Author Topic: RPS on backward pass  (Read 1255 times)

Offline br0ckt0n

  • *
  • Posts: 21
  • FAN REACTION: +3/-0
RPS on backward pass
« on: October 31, 2017, 06:54:08 AM »
Can you have a roughing the passer penalty on the player who throws a backward pass??

Discussion has centered around “passing posture” and “passer is player who throws forward pass” 9-1-9, 2-27 art 5.

Offline Kalle

  • *
  • Posts: 2703
  • FAN REACTION: +98/-33
Re: RPS on backward pass
« Reply #1 on: October 31, 2017, 07:45:53 AM »
Rule 2-27-5: "The passer is the player who throws a forward pass."

So no, you can't have a roughing the passer against a player who is not the passer.

Online ElvisLives

  • *
  • Posts: 491
  • FAN REACTION: +48/-44
  • The rules are there if you need them.
Re: RPS on backward pass
« Reply #2 on: October 31, 2017, 07:56:27 AM »
By definition, no you can not have "roughing the passer" unless it is a (legal or illegal) forward pass.  But that doesn't mean the thrower is unprotected.  You still apply the same criteria regarding contact on the thrower that you would for a "passer."  It would simply be called a personal foul for unnecessary roughness, at a minimum, to as much as targeting, it if meets those criteria.  The difference, though is in penalty enforcement.  The penalty would be enforced as occurring during a running play.  So, if it were a backward pass made by Team A behind the NZ, then the Basic Spot would be the previous spot, and the most Team A could get would be 15 yards from the previous spot, with an automatic first down.  It would NOT be able to penalized from the end of the last run, as it could on a legal forward pass play.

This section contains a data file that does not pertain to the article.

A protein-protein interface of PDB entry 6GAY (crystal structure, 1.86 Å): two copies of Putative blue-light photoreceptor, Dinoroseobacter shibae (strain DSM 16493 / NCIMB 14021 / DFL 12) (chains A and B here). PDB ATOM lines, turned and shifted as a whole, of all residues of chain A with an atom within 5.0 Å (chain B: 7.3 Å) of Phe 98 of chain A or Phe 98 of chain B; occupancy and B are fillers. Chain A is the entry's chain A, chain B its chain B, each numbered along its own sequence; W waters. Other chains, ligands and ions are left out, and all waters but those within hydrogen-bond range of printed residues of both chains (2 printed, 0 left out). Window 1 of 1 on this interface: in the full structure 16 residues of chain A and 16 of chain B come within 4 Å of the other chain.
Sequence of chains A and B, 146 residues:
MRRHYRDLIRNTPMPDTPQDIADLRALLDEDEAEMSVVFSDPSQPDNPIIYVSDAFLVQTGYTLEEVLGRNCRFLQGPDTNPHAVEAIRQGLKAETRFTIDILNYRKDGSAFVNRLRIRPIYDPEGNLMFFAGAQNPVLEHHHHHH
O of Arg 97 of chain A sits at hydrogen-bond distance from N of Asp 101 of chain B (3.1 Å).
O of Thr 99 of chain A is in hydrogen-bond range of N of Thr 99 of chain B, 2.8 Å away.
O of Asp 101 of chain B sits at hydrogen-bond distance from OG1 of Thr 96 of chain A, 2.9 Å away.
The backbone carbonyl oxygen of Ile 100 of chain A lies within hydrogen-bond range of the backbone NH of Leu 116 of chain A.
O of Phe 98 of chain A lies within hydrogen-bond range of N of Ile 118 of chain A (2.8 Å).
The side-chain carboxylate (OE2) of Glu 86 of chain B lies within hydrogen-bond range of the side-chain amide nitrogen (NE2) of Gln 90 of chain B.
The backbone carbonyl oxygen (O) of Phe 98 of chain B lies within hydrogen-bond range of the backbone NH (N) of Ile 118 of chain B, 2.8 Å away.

Robert

Offline Morningrise

  • *
  • Posts: 446
  • FAN REACTION: +17/-5
Re: RPS on backward pass
« Reply #3 on: October 31, 2017, 08:29:45 AM »
It's true that Rule 2 defines a "passer" as a player who throws a forward pass. But the newer part of the RPS rule, 9-1-9-b, prohibiting forcible hits at the knee or below, does not require that the opponent actually be a passer, or even become a passer later. He needs only to be in a "passing posture," which could include a stance for throwing a screen pass that is backward instead of forward.

Surprisingly, the penalty enforcement for this flavor of RPS is subject to the same tack-on enforcement as the "traditional" kind, even if a forward pass play does not end up happening. See the unlabeled paragraph following 9-1-9-b at the bottom of page FR-90 (2017 PDF-only rulebook).

Online ElvisLives

  • *
  • Posts: 491
  • FAN REACTION: +48/-44
  • The rules are there if you need them.
Re: RPS on backward pass
« Reply #4 on: October 31, 2017, 03:14:24 PM »